But the truth is, the Commentaries are derivative, not more ‘advanced’ than the Suttas. Very often they are inconclusive regarding the meaning of deep Suttas. They often give several possible—often mutually contradictory—interpretations. Sometimes they go off on a speculative tangent, overlooking the direct meaning. The Commentaries are silent on some of the most profound Suttas, as if they don’t know what to say about them.

In the Āṇi Sutta of the Nidānavagga in the Saṃyutta Nikāya, the Buddha foretells the dangers that will befall the Sāsana in the future:

Ye te suttantā tathāgatabhāsitā gambhīrā gambhīratthā lokuttarā suññatappaṭisaṃyuttā, tesu bhaññamānesu na sussūssisanti na sotaṃ odahissanti na aññā cittaṃ upaṭṭhāpessanti na te dhamme uggahetabbaṃ pariyāpuṇitabbaṃ maññissanti.Āṇi Sutta (S II 267)

“In times to come, monks will lose interest in those deep Suttas which deal with transcendental matters; they will not listen to those Suttas having to do with emptiness, suññatā. They will not think it worthwhile learning or pondering over the meanings of those Suttas.”

The Buddha is not foreseeing some remote future: it has already happened. According to the Aṅguttara commentary Manorathapūraṇī, there was a debate early in the Sri Lankan Sāsana between the scholar-monks and the meditators. And the conclusion was that passing on the words of the Suttas and Commentaries is enough for the continuity of the Sāsana, and the realization of the practice is not so important. So unfortunately the basket of the Buddha’s words was passed on from generation to generation in the dark—that is, without the corresponding realization.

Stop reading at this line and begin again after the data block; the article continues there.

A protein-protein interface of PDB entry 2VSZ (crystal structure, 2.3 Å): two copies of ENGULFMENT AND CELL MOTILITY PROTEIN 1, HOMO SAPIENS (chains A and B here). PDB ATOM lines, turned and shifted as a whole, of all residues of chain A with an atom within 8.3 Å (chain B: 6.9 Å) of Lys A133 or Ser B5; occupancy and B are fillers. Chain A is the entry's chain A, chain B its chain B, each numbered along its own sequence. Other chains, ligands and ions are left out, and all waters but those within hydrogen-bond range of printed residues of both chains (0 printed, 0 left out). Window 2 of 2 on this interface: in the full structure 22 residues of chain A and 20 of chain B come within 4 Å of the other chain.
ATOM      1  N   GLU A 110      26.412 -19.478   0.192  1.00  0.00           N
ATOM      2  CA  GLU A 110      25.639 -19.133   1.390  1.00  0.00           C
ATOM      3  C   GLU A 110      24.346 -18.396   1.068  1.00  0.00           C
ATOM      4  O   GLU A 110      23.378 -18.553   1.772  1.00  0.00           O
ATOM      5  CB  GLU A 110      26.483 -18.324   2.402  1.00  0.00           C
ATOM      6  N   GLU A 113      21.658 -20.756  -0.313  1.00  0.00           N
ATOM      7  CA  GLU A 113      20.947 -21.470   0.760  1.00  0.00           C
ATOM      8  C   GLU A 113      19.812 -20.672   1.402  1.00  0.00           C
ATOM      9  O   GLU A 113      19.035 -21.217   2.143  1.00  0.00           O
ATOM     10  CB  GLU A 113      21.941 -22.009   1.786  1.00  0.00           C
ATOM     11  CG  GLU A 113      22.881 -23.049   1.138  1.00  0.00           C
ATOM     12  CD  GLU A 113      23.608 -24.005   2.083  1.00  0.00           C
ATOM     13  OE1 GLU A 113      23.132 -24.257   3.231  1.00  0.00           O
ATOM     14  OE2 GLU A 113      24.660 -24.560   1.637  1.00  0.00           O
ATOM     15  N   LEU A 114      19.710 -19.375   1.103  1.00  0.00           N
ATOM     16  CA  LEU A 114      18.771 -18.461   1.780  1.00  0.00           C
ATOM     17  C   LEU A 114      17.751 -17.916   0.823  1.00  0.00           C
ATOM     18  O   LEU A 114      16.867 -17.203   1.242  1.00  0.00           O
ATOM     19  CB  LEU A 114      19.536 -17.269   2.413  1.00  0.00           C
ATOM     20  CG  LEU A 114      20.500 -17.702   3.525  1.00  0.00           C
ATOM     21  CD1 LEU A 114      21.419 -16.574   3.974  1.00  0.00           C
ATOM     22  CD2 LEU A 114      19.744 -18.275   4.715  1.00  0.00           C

Certainly much was lost as a result of that unfortunate decision. It is visible in the present-day division in Sri Lanka between the ritualistic temple monks, who generally wear bright, almost day-glo robes, and the meditators who prefer more sober vestments. Even among the meditators, most are university-educated, and trained to value the words of the Suttas over the realities and realizations they are supposed to represent. Thus the monks chant the Paritta Suttas with great facility but cannot explain them in terms of Nibbāna or suññatā, to say nothing of realizing them for themselves. If you ask, they reply that they are ‘too busy’ managing their temples to devote time to meditation.

Also there is a tendency in the Commentaries to elaborate on and obfuscate even perfectly clear words in the Suttas simply as an exegetical requirement. This led to many unnecessarily complicated ideas. Thus the deeper meanings of the Dhamma got obscured. Actually the depth of the Dhamma can be seen only through its simplicity and clarity, just as one sees the bottom of a tank only when the water is pellucid. Unnecessary elaborations and complications of interpretation lead to the clear meaning being obscured, and the result today is that few followers of the Buddha’s path are becoming enlightened.

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Dev Jacobsen

Musician, author and yogi, developer of Palingenics.